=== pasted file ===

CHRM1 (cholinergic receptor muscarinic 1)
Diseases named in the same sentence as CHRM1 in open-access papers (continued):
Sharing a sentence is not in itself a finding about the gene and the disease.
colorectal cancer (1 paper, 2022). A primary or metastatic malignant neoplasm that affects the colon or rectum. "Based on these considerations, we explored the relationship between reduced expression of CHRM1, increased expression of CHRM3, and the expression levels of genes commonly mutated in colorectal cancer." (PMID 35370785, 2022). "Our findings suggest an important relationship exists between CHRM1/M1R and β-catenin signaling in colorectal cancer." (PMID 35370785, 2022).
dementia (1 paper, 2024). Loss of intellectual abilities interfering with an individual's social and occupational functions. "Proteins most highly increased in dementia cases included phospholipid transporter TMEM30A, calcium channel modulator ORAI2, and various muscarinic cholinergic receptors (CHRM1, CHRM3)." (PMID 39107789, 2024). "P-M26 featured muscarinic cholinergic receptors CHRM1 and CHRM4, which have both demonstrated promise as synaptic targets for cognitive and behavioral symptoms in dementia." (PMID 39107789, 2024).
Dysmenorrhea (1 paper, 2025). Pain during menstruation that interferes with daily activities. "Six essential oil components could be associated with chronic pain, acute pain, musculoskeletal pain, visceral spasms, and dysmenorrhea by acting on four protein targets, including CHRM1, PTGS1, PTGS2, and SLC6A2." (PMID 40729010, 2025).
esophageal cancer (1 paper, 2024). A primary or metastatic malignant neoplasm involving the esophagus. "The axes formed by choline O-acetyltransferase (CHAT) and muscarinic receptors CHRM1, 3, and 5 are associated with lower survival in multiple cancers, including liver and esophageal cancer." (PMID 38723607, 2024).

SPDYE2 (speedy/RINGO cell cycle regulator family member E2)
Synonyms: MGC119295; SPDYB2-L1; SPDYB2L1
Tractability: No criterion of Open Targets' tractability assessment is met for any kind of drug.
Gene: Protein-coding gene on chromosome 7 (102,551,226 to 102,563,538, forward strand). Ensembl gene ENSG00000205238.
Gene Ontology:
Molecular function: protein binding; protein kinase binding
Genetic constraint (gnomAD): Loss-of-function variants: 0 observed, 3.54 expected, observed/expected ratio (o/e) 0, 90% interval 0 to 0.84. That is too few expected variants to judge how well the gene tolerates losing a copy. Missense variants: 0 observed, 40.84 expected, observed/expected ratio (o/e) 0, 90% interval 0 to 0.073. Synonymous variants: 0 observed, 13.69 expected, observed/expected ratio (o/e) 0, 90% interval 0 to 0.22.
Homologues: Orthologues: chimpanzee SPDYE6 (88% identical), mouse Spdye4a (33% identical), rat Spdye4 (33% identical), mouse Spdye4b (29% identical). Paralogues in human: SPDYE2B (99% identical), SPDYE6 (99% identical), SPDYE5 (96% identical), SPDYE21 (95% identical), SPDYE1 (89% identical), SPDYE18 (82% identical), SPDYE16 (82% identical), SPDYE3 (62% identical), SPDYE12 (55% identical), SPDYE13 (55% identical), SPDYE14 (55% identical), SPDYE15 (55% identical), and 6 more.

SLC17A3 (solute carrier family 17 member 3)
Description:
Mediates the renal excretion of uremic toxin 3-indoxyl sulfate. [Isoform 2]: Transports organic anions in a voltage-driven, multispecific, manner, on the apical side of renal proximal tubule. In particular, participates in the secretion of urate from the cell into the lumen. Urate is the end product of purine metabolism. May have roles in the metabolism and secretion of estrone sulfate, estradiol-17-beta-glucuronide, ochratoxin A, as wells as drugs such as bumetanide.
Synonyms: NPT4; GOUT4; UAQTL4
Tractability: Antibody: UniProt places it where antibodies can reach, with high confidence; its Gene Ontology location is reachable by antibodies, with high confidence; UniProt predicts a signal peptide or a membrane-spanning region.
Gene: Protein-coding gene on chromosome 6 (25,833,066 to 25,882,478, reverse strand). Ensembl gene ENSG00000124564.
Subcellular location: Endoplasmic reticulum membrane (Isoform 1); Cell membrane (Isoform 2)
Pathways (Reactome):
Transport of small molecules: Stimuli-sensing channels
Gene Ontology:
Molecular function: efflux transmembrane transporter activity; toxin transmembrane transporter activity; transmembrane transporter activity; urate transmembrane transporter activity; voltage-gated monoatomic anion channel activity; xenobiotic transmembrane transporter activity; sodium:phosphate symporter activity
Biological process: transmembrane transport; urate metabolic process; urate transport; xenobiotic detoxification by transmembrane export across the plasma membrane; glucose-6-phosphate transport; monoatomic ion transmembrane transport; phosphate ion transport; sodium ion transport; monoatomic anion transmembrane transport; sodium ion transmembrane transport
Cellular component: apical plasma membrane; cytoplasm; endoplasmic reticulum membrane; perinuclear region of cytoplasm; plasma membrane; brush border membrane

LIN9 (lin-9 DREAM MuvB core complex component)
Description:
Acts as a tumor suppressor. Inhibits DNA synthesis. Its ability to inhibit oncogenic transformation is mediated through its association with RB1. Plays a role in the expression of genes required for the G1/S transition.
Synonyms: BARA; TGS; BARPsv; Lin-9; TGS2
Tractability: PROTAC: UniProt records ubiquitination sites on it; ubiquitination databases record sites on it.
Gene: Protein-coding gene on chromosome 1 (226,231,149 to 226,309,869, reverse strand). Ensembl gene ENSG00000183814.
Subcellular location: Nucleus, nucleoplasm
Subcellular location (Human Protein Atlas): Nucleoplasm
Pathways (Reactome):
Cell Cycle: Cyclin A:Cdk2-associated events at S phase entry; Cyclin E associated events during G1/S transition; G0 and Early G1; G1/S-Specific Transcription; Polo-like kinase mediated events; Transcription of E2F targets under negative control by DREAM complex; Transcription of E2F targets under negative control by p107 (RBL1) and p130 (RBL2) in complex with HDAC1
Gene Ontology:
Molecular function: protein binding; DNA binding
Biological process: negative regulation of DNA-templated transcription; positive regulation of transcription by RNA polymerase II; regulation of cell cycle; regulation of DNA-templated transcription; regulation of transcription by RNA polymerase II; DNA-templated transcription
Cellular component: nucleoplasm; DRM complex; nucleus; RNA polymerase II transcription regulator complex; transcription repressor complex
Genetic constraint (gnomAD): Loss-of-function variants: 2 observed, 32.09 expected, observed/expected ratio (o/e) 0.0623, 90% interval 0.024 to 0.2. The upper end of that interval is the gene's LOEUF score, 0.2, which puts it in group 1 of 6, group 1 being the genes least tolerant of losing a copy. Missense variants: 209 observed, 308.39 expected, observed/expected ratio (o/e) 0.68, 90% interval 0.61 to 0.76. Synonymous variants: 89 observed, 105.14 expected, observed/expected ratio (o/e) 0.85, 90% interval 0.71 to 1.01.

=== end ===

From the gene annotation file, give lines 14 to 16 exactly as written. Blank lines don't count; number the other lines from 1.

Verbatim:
Genetic constraint (gnomAD): Loss-of-function variants: 0 observed, 3.54 expected, observed/expected ratio (o/e) 0, 90% interval 0 to 0.84. That is too few expected variants to judge how well the gene tolerates losing a copy. Missense variants: 0 observed, 40.84 expected, observed/expected ratio (o/e) 0, 90% interval 0 to 0.073. Synonymous variants: 0 observed, 13.69 expected, observed/expected ratio (o/e) 0, 90% interval 0 to 0.22.
Homologues: Orthologues: chimpanzee SPDYE6 (88% identical), mouse Spdye4a (33% identical), rat Spdye4 (33% identical), mouse Spdye4b (29% identical). Paralogues in human: SPDYE2B (99% identical), SPDYE6 (99% identical), SPDYE5 (96% identical), SPDYE21 (95% identical), SPDYE1 (89% identical), SPDYE18 (82% identical), SPDYE16 (82% identical), SPDYE3 (62% identical), SPDYE12 (55% identical), SPDYE13 (55% identical), SPDYE14 (55% identical), SPDYE15 (55% identical), and 6 more.

SLC17A3 (solute carrier family 17 member 3)